Thousands Remain Without Power Following Tuesday Wind Storm

A power line pole lies across a fence after being broken in Tuesday's storm. Photo courtesy of Chugach Electric

There are still thousands of people without power in Anchorage after a huge windstorm hit Tuesday night. The bulk of them are customers of Chugach Electric Association. The CEO of Chugach, Brad Evans, says crews are working as fast as they can to restore power to the remaining 2,000 to 3,000 customers, including two schools, but it’s impossible to give an exact time when the lights will be back on. That’s because crews have a triage system for making repairs.

“We work on areas that have the most amount of people. If we have a large fuse that’s got a 100 homes on it and you have a house down the road that’s got six people on it, we’re going to work on the fuse that has the 100 people. Because if we restore the service there if might be the identical amount of effort for the six but we’ve restored the 100 people. So we try to prioritize it to get the most result out of the effort that we’re expending,” Evans said.

The September 4 storm knocked out power to 25,000 Chugach customers. On Thursday dozens of customers were lined up at the company’s headquarters to report their outages in person because they said they could not get through on phone lines. Evans says the company has around 20 crews working around the clock and will add an additional 7 or 8 crews Friday. He estimates power will be restored to the remaining customers over the weekend. Matanuska Electric Association officials said, as of Thursday they still have 700 customers without power. Anchorage Municipal Light and Power officials say 300 customers don’t have power.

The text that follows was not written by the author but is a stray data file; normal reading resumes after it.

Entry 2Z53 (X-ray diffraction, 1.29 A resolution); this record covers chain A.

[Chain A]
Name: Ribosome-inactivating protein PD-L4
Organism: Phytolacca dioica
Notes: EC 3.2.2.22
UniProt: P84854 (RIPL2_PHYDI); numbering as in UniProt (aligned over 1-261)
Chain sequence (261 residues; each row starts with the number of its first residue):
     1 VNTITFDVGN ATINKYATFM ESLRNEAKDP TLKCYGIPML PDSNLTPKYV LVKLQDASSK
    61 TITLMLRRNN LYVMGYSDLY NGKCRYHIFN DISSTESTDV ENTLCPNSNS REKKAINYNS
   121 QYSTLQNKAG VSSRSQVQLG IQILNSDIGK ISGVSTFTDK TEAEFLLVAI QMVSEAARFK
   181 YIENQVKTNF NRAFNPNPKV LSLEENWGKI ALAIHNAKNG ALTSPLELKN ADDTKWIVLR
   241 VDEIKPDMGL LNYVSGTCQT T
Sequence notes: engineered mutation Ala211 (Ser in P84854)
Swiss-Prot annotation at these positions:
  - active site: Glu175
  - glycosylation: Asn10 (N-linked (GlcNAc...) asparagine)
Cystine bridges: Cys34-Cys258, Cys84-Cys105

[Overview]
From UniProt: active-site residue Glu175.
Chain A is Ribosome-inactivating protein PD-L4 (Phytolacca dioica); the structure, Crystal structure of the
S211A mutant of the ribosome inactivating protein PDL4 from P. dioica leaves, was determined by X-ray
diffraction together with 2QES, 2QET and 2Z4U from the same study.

Anchorage Mayor Dan Sullivan has remained silent on the how the Municipality is handling the aftermath of the storm. He hasn’t said whether he’ll be asking the governor to declare the windstorm damage a disaster.

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Daysha Eaton is the News Director at KBBI in Homer. Daysha Eaton holds a B.A. from Evergreen State College, and a M.A. from the University of Southern California. Daysha got her start in radio at Seattle public radio stations, KPLU and KUOW. Before coming to KBBI, she was the News Director at KYUK in Bethel. She has also worked as the Southcentral Reporter for KSKA in Anchorage. Daysha's work has appeared on NPR's "Morning Edition" and "All Things Considered", PRI's "The World" and "National Native News". She's happy to take assignments, and to get news tips, which are best sent via email. Daysha became a journalist because she believes in the power of storytelling. Stories connect us and they help us make sense of our world. They shed light on injustice and they comfort us in troubled times. She got into public broadcasting because it seems to fulfill the intention of the 4th Estate and to most effectively apply the freedom of the press granted to us through the Constitution. She feels that public radio has a special way of moving people emotionally through sound, taking them to remote places, introducing them to people they would not otherwise meet and compelling them to think about issues they might ordinarily overlook.